#OnThisDay 1898 Melvin B. Tolson, author of Rendevous with America and Libretto for the Republic of Liberia, was born. He was also the famed coach of the Wiley College Forensic debate team.

There's more to his story.

Born in Missouri, Mr. Tolson attended Fisk University before graduating from Lincoln University. He and his wife had four children; two became college professors themselves. After earning his master's degree, he went to Wiley College.
He was a tough, but fair, professor. He started a debate team at Wiley, and a series of debates among HBCUs and winning every step along the way - Fisk, Morehouse, Virginia Union, Lincoln, Wilberforce, and Howard Universities all fell to the great debaters.
Denzel Washington played him in the great film, "The Great Debaters."
One of his students? Civil rights icon James Farmer, Jr. Tolson was also busy organizing farmers, businesses and Black people against discrimination and into labor unions in Texas, activities that literally almost got him lynched.
Tolson created his own Greek letter debate society, Alpha Phi Omega. Tolson went beyond HBCUs to debate, and scheduled a debate against the law students at the University of Michigan.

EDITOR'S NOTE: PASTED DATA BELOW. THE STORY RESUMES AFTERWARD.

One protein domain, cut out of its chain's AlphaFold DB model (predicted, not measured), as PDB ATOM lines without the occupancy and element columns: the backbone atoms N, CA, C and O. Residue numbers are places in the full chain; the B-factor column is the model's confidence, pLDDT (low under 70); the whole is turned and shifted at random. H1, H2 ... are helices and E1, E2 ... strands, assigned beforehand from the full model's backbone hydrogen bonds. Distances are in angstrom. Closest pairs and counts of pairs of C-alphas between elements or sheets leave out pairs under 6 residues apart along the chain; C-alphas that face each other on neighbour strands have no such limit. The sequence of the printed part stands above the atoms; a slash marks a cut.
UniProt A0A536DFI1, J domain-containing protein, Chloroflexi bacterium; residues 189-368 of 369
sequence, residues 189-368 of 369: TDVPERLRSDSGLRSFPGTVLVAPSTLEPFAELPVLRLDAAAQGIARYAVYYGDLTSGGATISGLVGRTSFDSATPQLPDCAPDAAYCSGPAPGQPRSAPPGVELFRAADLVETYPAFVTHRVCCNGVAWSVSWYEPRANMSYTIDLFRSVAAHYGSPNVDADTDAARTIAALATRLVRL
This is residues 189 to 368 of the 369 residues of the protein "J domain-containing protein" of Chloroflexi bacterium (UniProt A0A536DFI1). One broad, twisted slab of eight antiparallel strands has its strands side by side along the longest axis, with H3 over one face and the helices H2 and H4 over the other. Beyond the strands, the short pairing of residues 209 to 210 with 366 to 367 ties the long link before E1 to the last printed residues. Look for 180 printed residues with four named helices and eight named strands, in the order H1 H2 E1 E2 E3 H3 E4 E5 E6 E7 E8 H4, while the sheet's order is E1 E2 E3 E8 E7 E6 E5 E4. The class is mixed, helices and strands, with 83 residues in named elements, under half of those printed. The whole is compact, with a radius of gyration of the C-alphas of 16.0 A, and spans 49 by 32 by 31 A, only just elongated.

His undergraduate students debated the law school students at a top law school.

And won.
HBCUs refused to debate this awesome squad, now composed of James Farmer, Jr. Also, the debate in the movie with Harvard never took place. Instead, it happened against the national debate champs - USC.
The great debaters WON THE NATIONAL TITLE.

For Mr. Tolson, there was never any doubt. Also, another note: THERE WAS NO SUCH THING AS THE WILLIE LYNCH LETTER. Or Willie Lynch.

James Farmer, Jr. would go on to even bigger things.

Source: https://www.humanitiestexas.org/news/articles/wiley-colleges-great-debaters
Born in Marshall, TX, Mr. Farmer's parents were educators. His dad was a professor at Wiley College. This hero pushed for nonviolent protest to dismantle segregation, and served alongside Martin Luther King Jr. +
co-founded the Committee of Racial Equality.
In 1960, Mr. Farmer organized the original "Freedom Riders," enduring bus bombings and near-lynchings to secure the right of inter-state travel for Black people. This multi-racial and aged group was awesome in their collective bravery.
You might recognize the young man standing in the back to the left as young Fisk University student John Lewis.
Mr. Farmer was key in the drafting of legislation that led to becoming the Civil Rights Act, the Voting Rights Act and the Housing Rights Act. This photo is of Mr. Farmer and Mr. Lewis after Selma - Mr. Lewis' skull was fractured.
Mr. Farmer debated - and defeated - none other than Malcolm X FOUR TIMES.

Mr. Farmer said "Malcolm didn't have a chance. He didn't learn from Mr. Tolson."
FIN/Melvin Tolson was also a great poet. He died after cancer surgery in 1966. At the time, he was an instructor at Tuskegee Institute.
You can follow @JamesMWilliam18.
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